Options for a Personnel-Based Offensive System

It’s hard to believe that the 2020-2021 season will be my 7th year at the helm of a varsity program. I have had stops at West Central, Jac-Cen-Del and now at Randolph Southern.  In those 6 years my Varsity teams have run a variety of different offenses.  Including: 4 out, 5 out, mover blocker, Princeton chin series, and continuity ball screen.  All of these offenses worked well in some aspects and some were more successful than others.  Why all these different offenses I’m sure you ask?  The reason is simple..they fit my personnel.  I always have disliked the question, “what is your offensive system” while you are in the interview process.  My answer is simple, there is no wrong or right way to play the game of basketball, but there are wrong ways to play with your personnel.  At that point, I would explain how I will build an offense that is based on our players strengths and implement that system into our program and that could change yearly.  I’m not sure if that’s the answer people are looking for but that is ultimately my philosophy when it comes to offense.  

I was fortunate to play for Coach Chris Benedict while he was at Columbia City and currently at Bluffton.  Starting in the 7th grade we learned 41 (4 out 1 in) and ran it all throughout my high school career.  So it was only fitting that a 4 out motion offense was my identity as a coach when I first got my program at West Central. I used a lot of the same principles and a few different wrinkles that I had learned throughout the years as an assistant for our offense.  Luckily for me, 4 out fit my personnel those years.  I think back and ask myself “what if it didn’t, would I still have run it?”  Ultimately, I hope I would have adapted and changed but at that time, I thought I knew everything so I may have been too stubborn to adapt and change.  

Like many coaches what we stress offensively is the following:

  • Spacing– Basketball is spacing and spacing is basketball
  • Ball Movement– Don’t let the ball stick.  Move it quickly with a pass, or dribble but use it wisely.  The ball has air in it.  Don’t be an air checker.  
  • Player Movement- After you don’t have the ball, what do you need to be doing?  If you don’t have the ball, what should you be doing?  Setting your man up to come off a screen, moving to screen, spotted up and ready to shoot etc.
  • Shot Selection- We don’t want good shots we want great shots!  Make players understand the better shooters will get more shots.  If a player wants more shots, become a better shooter!

If you have all four of those listed above during a possession more often than not you will get the best shot and possession that you are striving for.

My last year at Jac-Cen-Del I thought the personnel we had needed to have more “structure”.  We were a really young team that had a lot of skilled players that could handle it, pass it, and shoot it but we lacked players that could create for themselves.  For the first time in my career, I thought to myself how about a continuity? Now, my thoughts were exactly the thoughts that I’m certain a lot of coaches have when it comes to continuity offenses.  My biggest 3 concerns were the following.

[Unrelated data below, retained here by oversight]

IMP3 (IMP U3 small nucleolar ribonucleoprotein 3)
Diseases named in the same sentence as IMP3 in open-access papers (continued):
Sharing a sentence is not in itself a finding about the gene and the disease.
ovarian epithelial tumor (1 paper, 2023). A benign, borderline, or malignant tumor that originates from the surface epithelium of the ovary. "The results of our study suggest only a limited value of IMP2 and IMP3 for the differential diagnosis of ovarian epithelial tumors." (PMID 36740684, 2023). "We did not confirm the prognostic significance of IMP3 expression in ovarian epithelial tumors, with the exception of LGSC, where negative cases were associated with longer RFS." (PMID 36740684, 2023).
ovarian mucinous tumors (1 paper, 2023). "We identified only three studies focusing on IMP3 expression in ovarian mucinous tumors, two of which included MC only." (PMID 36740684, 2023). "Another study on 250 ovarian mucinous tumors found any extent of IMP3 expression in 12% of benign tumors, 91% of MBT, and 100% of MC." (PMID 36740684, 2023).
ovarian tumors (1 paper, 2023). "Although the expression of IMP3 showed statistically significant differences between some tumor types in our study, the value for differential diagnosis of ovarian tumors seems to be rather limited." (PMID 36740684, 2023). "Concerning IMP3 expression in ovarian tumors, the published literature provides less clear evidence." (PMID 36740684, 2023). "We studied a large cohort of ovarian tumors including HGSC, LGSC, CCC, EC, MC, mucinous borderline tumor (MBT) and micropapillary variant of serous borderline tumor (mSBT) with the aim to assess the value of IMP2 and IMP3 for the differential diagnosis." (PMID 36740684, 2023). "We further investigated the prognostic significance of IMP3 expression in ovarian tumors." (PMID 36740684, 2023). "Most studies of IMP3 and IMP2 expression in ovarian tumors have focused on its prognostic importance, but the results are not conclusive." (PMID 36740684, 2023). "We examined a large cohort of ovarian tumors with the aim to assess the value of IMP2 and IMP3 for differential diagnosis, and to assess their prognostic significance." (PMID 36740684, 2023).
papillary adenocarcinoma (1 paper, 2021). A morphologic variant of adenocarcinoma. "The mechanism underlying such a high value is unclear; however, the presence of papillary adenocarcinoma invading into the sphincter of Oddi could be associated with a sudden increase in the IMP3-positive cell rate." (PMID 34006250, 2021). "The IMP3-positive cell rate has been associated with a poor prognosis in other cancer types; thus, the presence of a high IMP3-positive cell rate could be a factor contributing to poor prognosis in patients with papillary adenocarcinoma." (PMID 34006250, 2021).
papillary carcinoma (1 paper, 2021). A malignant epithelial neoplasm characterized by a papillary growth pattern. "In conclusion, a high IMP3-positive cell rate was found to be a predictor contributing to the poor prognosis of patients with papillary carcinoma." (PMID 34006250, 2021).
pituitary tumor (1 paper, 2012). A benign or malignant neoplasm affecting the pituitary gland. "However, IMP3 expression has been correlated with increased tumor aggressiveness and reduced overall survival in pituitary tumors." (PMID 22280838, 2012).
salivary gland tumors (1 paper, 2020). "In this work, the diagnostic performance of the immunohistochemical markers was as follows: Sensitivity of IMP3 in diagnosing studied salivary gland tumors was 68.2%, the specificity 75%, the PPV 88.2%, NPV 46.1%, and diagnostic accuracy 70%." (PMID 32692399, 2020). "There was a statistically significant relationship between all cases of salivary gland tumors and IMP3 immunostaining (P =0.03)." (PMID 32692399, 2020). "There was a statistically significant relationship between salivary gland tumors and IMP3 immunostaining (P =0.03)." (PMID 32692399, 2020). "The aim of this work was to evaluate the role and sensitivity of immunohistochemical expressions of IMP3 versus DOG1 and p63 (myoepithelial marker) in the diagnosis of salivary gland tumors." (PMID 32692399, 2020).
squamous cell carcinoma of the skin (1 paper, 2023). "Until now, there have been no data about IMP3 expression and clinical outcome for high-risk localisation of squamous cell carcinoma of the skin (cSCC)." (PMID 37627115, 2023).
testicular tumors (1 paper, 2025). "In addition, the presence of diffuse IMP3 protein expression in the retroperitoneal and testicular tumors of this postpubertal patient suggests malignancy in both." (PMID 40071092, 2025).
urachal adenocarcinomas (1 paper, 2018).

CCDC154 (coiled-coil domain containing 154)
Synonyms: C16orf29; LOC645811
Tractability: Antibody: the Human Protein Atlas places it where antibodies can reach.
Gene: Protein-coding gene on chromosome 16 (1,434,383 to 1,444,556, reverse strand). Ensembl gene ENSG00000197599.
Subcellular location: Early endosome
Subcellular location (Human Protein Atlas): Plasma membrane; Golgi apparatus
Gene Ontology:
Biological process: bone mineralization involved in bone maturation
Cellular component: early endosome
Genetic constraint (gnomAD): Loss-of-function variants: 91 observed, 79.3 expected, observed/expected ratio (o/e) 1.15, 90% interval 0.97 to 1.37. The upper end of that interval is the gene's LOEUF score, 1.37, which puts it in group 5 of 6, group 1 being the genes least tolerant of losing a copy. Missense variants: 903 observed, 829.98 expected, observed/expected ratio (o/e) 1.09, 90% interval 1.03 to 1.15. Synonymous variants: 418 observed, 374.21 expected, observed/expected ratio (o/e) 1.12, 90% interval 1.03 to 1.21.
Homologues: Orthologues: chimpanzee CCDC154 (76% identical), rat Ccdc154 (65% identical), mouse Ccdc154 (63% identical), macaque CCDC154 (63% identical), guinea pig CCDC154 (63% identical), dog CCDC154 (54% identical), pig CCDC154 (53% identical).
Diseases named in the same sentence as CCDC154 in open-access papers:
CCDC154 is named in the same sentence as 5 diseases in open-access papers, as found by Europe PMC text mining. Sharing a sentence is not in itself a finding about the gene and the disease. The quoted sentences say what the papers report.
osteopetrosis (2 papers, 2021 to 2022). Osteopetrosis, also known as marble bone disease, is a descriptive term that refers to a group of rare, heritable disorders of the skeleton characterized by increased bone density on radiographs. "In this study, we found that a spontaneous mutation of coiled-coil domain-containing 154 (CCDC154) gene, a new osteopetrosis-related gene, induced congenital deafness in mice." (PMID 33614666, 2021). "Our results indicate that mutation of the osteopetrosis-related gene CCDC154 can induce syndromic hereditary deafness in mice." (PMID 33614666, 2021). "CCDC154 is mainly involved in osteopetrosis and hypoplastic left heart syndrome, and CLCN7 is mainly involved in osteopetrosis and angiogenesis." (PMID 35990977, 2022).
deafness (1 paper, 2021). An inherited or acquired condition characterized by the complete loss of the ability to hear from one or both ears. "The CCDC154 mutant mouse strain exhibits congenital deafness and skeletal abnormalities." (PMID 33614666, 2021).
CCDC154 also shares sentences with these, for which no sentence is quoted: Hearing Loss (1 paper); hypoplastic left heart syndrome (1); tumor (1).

• Do we want our kids to be robots?
  • How easy will this be to scout?
  • Will our kids make the read if what I tell them is taken away?
  • Will our kids not like having “freedom”?

Well that year, we implemented the Princeton Chin series and ran it as a continuity.  I was lucky to have a 5 man that was 6’5 who could attack the rim from the top of the key if he popped off of the flare screen and we curled.  If he didn’t attack we dribbled away and the player on the wing made a read, he either back cut or came off a dribble hand off and the process started over.  (I apologize I don’t have my fast draw to show you this as it’s on my school desktop.)  We ran this offense with a lot of success.  My main focus that year was spacing.  We drilled spacing and I’m sure our players were tired of me blowing the whistle and asking “where do you need to be?” 

COACHES TIP: In my short tenure as a coach, I have learned you don’t need to ask a kid “what are you doing?”  You’re going to get an answer you most likely don’t want to hear.  Instead, I now ask them “what should you be doing.”  A majority of the time they know the answer.  I feel this method is a much better way to get your point across and you don’t get a defensive response for your player. 

I really enjoyed what we ran at JCD and the Princeton system.  When coming to Randolph Southern, I was hoping I could implement that system, but  it didn’t fit our personnel at all.  So, I asked myself again what is the best offense to fit this personnel?  I went back to the continuity route and we ran what we called flow or what most coaches call Continuity Ball Screen or European Ball Screen.  This offense gave us spacing, ball movement, and player movement. It also allowed our guards freedom to be in a 2 or 3 man game on one side on the floor with shooters spaced on the other side.  I have attached some clips of our ball screen offense at that bottom of this article for you to check out.

So now that I have run more continuities the last two seasons the question is “Motion vs Continuity?”  My answer remains the same.  Run the offense that fits your personnel.  But for those coaches who are anti continuity, I promise you there are a lot of positives that you can get from a continuity.  My biggest takeaways from running a continuity as opposed to motion are as follows:

  • Players play more confident– When a player knows exactly what they are supposed to do I feel they are more confident.  How many times when coaching motion do you hear a coach yell “MOVE!”?  Then they freeze and do a dance before actually making their move or cut.  I’ve had it happen to me and I’ve seen it a hundred times.  Then the spacing is messed up and it breaks down it seems.  Though, it’s likely to happen in a continuity, I feel it happens much less.  I tell our kids you don’t have to be the best player on the floor, but everytime you take it you can act like you are.  Confidence makes a player.